I can’t speak for the other members of the cast but I certainly had no idea what would be happening to my character from one day to the next or whether I’d even be alive still. So no, a concerted effort was made on the part of our director Mark to make sure we were all kept in the dark on our character’s futures in case our knowing anything changed their behaviour or reactions to certain situations, or indeed to other actors. It was like Chinese whispers on set with people trying to guess what happened to whom and by whom and when.
It’s quite an intense drama. But when filming stopped, was it fun on set?
The more intensely emotional a piece of drama is, the more hysteria there often tends to be on set as all the ‘Tom (Cullen) foolery’ is a way of diffusing the aura of trauma! Tom was often having wrestling matches with members of the cast as though he were some newly appointed chief buck keeping the young pretenders in check. There was a lot of playlist swapping and I usually spent the hiatuses sitting around doing pencil sketches of various members of the cast and crew in disgruntled repose!
How did you enjoy working with the ensemble cast? Had you worked with any of the cast before?
I had never worked with Sarah Solemani before but when we met it felt as though I had known her for as long as Pru had known Mark. Fingers crossed that it’s the start of a lifelong friendship. Tom Cullen is probably the easiest actor in the world to get along with as he is very relaxed and generous. I had also worked with Geraldine James on drama-led charitable events in our native West Sussex and to that effect we spent a great deal of time travelling up and down to our respective hamlets together. I had also worked with several of the crew members before on the last series of Foyle’s War, which was also shot in Liverpool.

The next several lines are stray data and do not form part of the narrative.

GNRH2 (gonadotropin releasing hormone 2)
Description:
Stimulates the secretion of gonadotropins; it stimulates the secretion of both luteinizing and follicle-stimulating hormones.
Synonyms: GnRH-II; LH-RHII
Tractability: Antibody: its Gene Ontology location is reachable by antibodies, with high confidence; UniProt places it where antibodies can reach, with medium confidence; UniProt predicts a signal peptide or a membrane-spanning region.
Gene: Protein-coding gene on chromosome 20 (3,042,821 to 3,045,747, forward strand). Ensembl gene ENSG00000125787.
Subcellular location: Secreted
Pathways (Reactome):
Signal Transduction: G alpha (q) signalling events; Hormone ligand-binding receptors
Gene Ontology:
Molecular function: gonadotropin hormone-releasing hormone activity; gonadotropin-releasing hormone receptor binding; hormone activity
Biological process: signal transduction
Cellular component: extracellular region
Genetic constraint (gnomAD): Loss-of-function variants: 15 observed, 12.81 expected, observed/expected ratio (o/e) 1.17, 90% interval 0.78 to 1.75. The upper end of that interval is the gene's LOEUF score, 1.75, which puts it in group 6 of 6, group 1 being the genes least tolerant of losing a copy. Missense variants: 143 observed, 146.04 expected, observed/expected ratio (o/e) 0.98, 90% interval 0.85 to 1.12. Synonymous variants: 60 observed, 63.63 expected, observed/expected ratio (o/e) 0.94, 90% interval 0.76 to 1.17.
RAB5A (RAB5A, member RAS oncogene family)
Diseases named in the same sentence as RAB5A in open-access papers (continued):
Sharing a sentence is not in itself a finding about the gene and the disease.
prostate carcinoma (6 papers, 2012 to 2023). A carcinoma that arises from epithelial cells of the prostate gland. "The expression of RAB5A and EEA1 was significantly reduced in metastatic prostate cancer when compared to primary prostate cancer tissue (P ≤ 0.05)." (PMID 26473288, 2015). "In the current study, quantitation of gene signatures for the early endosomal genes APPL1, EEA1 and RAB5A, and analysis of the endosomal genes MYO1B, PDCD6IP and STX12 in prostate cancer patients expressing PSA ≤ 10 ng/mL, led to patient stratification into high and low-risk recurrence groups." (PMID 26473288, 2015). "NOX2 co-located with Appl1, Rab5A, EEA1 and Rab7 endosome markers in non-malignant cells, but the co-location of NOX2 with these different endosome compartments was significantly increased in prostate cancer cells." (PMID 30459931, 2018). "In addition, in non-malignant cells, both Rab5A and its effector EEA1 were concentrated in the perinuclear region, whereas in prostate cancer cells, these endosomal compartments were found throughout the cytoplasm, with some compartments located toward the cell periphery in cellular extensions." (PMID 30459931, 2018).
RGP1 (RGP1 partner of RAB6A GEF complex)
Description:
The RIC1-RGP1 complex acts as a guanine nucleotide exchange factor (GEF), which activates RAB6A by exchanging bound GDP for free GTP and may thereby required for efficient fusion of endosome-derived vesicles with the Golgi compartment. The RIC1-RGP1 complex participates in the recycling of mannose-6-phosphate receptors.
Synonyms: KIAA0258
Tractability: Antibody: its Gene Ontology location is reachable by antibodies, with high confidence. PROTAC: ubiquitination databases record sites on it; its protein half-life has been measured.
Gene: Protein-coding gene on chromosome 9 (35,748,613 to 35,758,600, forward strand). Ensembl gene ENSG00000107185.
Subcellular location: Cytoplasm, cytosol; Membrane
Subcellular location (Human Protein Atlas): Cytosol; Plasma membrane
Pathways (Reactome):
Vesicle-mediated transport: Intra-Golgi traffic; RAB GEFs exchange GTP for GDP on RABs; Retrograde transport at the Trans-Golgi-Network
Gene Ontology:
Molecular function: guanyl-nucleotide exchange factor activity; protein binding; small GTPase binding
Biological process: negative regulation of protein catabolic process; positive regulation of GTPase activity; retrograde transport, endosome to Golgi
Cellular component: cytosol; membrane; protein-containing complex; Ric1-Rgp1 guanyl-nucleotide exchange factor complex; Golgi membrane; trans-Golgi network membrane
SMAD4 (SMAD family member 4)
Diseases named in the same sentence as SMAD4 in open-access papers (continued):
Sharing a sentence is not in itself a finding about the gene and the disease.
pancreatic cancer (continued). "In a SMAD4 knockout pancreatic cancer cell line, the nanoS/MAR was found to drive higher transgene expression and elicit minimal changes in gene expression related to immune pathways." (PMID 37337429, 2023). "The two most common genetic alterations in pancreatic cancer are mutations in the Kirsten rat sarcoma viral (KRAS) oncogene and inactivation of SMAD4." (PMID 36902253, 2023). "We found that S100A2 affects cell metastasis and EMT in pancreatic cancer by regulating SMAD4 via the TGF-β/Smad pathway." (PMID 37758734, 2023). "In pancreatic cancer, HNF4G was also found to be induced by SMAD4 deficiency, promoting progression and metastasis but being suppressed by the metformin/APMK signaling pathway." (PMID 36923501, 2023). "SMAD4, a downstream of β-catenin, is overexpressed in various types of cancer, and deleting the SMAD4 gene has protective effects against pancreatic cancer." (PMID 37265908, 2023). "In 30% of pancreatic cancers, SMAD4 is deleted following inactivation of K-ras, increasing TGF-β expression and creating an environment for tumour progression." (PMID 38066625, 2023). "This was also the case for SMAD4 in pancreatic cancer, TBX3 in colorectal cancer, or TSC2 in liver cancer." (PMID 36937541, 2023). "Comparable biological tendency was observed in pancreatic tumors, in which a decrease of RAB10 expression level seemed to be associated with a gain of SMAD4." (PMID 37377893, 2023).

Why should viewers tune in to the show?
RED Production Company made Happy Valley, among other things, so you know that the writing, acting and production standards are going to be sky high. It has a wide breadth of different characters from all walks of life, all of whom may or may not be implemented in the show’s central mystery, which is “Whatever happened to Jesse?” Even though they are separated by at least a quarter century, The Five immediately strikes me as having a distinctly ‘Twin Peaks’ feel, with the central tagline of that show being “Who Killed Laura Palmer?” The Five has all the right ingredients to achieve cult status as a television hit. It is filled with fascinatingly dark characters and a storyline that’ll hook you in and keep you guessing till the very end. And I’m expecting nothing less than a killer soundtrack to underscore the drama as our director Mark Tonderai’s first career was in the music industry. Personally I cannot wait for the first episode.
Will you watch it when it’s on Sky 1? Do you like watching the final cut of your work?
I will most certainly watch it. I wouldn’t normally watch myself in a murder mystery show as nine times out of 10 I’ll know who the murderer is and so it defeats the point of watching the drama. But on this occasion I’ll have as little of a clue as to what is going on as the rest of the audience and for me not knowing that makes it unusually compelling viewing.
If you could give a young actor one piece of advice what would it be?
Always take your work seriously, but never yourself. Do everything in your power to give yourself the best chance of getting an audition. In other words, know your lines back to front, present yourself immaculately and be yourself. I spent years being secretly made fun of by casting directors by turning up in character, dressed to the nines in empire lines and ringlets. You’re an actor. Let them see you act.